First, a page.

Nor virtue, more than prudence, bids me give
Swoln thought a second channel; who divide,
They weaken too, the torrent of their grief.
Take, then, O World! thy much-indebted tear:
How sad a sight is human happiness,
To those whose thought can pierce beyond an hour!
O thou! whate'er thou art, whose heart exults!
Wouldst thou I should congratulate my fate?

Our mountain-hopes, spin out eternal schemes,

I know thou wouldst; thy pride demands it from me. As we the fatal sisters could out-spin,

And, big with life's futurities, expire.

Not e'en Philander had bespoke his shroud :
Nor had he cause; a warning was denied:
How many fall as sudden, not as safe!
As sudden, though for years admonish'd home.
Of human ills the last extreme beware,
Beware, Lorenzo! a slow sudden death.
How dreadful that deliberate surprise!
Be wise to-day; 'tis madness to defer;
Next day the fatal precedent will plead ;
Thus on, till wisdom is push'd out of life.
|Procrastination is the thief of time;

Its favors here are trials, not rewards;
A call to duty, not discharge from care;
And should alarm us, full as much as woes;
Awake us to their cause and consequence ;
And make us tremble, weigh'd with our desert;
Awe Nature's tumult, and chastise her joys,
Lest, while we clasp, we kill them; nay, invert
To worse than simple misery, their charms
Revolted joys, like foes in civil war,
Like bosom-friendships to resentment sour'd,
With rage envenom'd rise against our peace
Beware what Earth calls happiness; beware
All joys, but joys that never can expire
Who builds on less than an immortal base,
Fond as he seems, condemns his joys to death.

Mine died with thee, Philander! thy last sigh
Dissolv'd the charm; the disenchanted Earth
Lost all her lustre. Where her glittering towers?
Her golden mountains, where? all darken'd down
To naked waste; a dreary vale of tears;
The great magician's dead! Thou poor, pale piece
Of outcast earth, in darkness! what a change
From yesterday! Thy darling hope so near,
(Long-labor'd prize!) O how ambition flush'd
Thy glowing cheek! Ambition truly great,
Of virtuous praise. Death's subtle seed within
(Sly, treacherous miner!) working in the dark,
Smil'd at thy well-concerted scheme, and beckon'd
The worm to riot on that rose so red,
Unfaded ere it fell; one moment's prey!
Man's foresight is conditionally wise;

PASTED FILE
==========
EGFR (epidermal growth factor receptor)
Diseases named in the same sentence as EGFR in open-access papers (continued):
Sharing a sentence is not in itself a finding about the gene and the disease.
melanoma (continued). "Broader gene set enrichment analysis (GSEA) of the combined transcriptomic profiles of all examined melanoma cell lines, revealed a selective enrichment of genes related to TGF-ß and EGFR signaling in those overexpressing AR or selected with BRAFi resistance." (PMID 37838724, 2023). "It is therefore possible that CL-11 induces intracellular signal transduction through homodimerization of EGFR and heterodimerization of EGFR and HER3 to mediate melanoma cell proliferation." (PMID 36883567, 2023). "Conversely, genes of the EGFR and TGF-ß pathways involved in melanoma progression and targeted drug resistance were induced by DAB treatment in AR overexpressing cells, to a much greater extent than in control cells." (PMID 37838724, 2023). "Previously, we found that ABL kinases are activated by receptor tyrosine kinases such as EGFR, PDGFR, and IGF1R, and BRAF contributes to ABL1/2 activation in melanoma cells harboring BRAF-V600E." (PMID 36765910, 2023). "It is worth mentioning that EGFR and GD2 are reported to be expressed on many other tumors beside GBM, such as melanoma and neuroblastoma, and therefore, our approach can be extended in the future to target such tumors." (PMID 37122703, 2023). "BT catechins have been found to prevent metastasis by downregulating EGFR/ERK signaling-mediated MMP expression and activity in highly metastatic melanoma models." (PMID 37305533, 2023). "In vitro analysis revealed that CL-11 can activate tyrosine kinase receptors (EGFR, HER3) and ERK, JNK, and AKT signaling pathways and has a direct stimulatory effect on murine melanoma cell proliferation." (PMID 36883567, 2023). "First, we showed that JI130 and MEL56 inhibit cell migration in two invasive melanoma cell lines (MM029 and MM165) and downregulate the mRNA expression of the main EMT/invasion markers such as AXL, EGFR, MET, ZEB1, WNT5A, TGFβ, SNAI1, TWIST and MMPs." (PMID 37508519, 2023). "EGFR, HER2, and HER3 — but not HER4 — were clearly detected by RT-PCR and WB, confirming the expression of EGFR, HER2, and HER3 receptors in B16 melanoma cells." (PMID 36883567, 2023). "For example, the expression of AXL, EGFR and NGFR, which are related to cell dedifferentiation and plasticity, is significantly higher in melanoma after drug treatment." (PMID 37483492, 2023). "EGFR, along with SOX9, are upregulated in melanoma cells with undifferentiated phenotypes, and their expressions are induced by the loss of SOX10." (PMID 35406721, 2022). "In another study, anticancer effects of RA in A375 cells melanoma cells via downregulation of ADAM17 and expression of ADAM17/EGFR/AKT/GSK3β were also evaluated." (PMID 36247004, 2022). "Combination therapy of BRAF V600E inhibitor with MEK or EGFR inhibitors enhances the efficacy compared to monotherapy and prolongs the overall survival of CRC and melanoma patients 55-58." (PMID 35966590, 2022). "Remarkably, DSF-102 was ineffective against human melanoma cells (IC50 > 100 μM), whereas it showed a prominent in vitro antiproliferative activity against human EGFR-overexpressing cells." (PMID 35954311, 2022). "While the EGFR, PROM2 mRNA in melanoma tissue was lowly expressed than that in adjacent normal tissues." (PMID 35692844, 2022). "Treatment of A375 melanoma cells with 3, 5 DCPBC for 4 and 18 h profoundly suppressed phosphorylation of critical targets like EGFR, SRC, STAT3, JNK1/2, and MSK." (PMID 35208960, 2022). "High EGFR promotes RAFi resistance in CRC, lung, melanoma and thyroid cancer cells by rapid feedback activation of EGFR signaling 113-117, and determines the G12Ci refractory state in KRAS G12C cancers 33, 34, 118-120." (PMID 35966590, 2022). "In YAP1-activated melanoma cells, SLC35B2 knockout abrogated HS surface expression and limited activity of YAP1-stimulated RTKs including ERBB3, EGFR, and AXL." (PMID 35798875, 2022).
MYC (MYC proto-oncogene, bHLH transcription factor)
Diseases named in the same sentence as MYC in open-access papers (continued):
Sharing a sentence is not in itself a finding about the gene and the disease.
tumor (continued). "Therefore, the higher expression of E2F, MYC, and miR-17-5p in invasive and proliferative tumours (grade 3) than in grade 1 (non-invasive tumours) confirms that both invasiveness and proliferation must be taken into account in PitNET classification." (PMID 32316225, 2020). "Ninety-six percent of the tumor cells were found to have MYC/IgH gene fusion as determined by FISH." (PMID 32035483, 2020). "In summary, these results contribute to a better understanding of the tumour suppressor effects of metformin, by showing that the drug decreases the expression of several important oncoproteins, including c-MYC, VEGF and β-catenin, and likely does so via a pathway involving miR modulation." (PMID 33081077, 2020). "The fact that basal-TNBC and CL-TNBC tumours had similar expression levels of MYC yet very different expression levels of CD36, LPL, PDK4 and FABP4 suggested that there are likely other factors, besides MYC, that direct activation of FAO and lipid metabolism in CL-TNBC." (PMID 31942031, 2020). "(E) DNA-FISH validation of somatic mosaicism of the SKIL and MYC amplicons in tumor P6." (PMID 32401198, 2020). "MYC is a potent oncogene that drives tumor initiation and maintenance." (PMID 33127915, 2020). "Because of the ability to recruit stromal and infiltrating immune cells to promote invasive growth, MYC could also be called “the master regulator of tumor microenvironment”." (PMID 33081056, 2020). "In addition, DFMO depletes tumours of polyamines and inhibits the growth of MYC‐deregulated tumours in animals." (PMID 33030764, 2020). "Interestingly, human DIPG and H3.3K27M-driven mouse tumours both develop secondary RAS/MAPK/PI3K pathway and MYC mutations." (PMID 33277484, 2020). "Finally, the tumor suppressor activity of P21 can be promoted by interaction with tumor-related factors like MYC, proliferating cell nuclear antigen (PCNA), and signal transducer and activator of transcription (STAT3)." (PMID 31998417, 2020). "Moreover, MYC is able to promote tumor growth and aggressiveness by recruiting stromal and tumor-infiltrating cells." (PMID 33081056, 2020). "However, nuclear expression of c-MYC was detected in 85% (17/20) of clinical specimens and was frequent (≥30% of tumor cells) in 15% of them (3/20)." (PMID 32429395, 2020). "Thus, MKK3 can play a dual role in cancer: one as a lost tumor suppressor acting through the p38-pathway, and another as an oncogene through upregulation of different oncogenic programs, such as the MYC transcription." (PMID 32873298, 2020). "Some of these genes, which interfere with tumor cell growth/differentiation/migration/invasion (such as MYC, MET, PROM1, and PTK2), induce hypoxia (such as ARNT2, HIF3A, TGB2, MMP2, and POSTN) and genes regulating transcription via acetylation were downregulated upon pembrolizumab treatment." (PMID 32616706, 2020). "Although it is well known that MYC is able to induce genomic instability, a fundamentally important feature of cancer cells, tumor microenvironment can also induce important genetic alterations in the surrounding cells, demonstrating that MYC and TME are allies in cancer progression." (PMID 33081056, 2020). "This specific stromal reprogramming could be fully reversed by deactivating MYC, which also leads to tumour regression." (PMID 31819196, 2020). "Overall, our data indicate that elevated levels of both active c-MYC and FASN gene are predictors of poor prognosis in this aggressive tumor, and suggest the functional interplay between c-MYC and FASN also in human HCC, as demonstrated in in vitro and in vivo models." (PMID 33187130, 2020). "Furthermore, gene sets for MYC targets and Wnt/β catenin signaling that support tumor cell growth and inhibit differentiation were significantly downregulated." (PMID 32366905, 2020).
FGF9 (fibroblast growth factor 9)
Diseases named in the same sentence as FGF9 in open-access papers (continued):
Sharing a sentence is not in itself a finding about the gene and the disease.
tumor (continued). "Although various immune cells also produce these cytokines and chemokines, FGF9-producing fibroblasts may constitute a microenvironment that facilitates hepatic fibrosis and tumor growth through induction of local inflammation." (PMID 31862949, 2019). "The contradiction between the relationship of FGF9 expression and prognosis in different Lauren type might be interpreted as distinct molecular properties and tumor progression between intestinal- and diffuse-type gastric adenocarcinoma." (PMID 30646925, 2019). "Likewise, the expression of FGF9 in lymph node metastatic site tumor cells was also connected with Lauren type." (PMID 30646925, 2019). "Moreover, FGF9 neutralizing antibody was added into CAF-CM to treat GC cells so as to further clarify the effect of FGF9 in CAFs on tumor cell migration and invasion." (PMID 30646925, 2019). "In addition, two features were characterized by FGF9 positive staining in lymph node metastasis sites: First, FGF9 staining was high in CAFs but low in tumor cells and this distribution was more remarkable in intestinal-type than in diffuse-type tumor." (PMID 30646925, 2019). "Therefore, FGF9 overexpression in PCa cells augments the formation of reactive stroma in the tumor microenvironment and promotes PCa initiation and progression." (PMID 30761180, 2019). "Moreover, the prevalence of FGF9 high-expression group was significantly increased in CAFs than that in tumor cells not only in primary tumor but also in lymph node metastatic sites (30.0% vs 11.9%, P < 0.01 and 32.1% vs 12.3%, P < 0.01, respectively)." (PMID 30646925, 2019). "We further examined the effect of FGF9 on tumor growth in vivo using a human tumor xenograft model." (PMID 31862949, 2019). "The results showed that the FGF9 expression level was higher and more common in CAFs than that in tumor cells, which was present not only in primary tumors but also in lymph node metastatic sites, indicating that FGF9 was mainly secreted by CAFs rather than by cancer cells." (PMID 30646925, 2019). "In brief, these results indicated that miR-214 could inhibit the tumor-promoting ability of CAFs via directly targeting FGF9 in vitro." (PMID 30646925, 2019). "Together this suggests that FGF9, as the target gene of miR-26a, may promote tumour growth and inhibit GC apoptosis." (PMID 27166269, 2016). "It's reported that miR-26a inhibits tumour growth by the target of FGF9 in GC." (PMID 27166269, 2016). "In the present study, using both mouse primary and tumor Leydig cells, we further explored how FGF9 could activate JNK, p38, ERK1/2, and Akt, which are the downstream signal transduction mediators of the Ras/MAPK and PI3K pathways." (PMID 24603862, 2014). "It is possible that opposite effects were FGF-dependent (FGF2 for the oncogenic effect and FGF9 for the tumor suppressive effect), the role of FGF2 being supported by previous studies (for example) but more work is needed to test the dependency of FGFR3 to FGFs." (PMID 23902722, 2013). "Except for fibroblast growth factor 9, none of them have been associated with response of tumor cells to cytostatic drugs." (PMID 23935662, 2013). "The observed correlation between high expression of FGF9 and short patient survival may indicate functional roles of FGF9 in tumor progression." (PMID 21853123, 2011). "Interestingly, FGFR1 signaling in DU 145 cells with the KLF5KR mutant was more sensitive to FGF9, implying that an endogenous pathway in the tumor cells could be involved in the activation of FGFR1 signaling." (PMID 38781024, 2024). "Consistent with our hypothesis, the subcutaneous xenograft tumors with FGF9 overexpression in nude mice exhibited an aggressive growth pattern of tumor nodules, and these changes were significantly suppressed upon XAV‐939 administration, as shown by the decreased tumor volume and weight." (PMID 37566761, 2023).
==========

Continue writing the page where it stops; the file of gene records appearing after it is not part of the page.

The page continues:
Lorenzo! wisdom into folly turns

Oft, the first instant, its idea fair

To laboring thought is born. How dim our eye!
The present moment terminates our sight;
Clouds, thick as those on doomsday, drown the next;
We penetrate, we prophesy in vain.

Time is dealt out by particles; and each,
Ere mingled with the streaming sands of life,
By Fate's inviolable oath is sworn
Deep silence, "Where eternity begins."

By Nature's law, what may be, may be now;
There's no prerogative in human hours.
In human hearts what bolder thought can rise
Than man's presumption on to-morrow's dawn?
Where is to-morrow? in another world.
For numbers this is certain; the reverse
Is sure to none; and yet on this perhaps,
This peradventure, infamous for lies,
As on a rock of adamant, we build

Year after year it steals, till all are fled,
And to the mercies of a moment leaves
The vast concerns of an eternal scene.
If not so frequent, would not this be strange?
That 'tis so frequent, this is stranger still.

Of man's miraculous mistakes, this bears
The palm, "That all men are about to live,"
For ever on the brink of being born.

All pay themselves the compliment to think
They one day shall not drivel: and their pride
On this reversion takes up ready praise;

At least, their own; their future selves applaud;
How excellent that life they ne'er will lead!
Time lodg'd in their own hands is folly's vails;
That lodg'd in fate's, to wisdom they consign;
The thing they can't but purpose, they postpone ;
"Tis not in folly, not to scorn a fool;

And scarce in human wisdom, to do more.

As from the wing no scar the sky retains;
The parted wave no furrow from the keel;
So dies in human hearts the thoughts of death.
E'en with the tender tear which Nature sheds
O'er those we love, we drop it in their grave.
Can I forget Philander? That were strange!
O my full heart!—But should I give it vent,
The longest night, though longer far, would fail,
And the lark listen to my midnight song.

The sprightly lark's shrill matin wakes the morn;
Grief's sharpest thorn hard pressing on my breast,
I strive, with wakeful melody, to cheer
The sullen gloom, sweet Philomel! like thee,
And call the stars to listen: every star
Is deaf to mine, enamour'd of thy lay.
Yet be not vain; there are, who thine excel,
And charm through distant ages: wrapt in shade,
Prisoner of darkness! to the silent hours,
How often I repeat their rage divine,

To lull my griefs, and steal my heart from woe!